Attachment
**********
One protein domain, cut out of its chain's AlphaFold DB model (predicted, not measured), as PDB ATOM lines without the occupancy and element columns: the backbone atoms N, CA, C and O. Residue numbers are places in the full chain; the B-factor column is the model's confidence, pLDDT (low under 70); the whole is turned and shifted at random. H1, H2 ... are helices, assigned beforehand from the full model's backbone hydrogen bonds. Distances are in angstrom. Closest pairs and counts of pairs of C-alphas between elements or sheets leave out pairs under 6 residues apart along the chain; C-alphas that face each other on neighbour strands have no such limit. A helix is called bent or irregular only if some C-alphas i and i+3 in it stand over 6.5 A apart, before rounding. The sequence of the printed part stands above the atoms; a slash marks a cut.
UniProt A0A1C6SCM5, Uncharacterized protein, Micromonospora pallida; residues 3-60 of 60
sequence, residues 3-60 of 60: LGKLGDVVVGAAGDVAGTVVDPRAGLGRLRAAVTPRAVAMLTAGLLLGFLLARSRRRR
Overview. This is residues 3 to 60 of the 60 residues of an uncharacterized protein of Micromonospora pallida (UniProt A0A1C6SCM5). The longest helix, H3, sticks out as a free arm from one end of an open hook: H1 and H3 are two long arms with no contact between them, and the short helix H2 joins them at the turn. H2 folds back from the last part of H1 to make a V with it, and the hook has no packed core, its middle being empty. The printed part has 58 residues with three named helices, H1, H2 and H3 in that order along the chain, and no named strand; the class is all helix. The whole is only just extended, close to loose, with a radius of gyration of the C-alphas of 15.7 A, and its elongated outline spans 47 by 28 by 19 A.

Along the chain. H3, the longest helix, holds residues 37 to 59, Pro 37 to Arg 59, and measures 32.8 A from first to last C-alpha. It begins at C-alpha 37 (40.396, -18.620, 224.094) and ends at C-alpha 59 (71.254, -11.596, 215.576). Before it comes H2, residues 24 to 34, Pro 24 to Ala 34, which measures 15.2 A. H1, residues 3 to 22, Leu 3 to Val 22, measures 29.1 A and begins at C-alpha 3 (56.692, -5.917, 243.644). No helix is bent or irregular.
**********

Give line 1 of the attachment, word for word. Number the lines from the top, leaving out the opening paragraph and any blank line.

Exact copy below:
UniProt A0A1C6SCM5, Uncharacterized protein, Micromonospora pallida; residues 3-60 of 60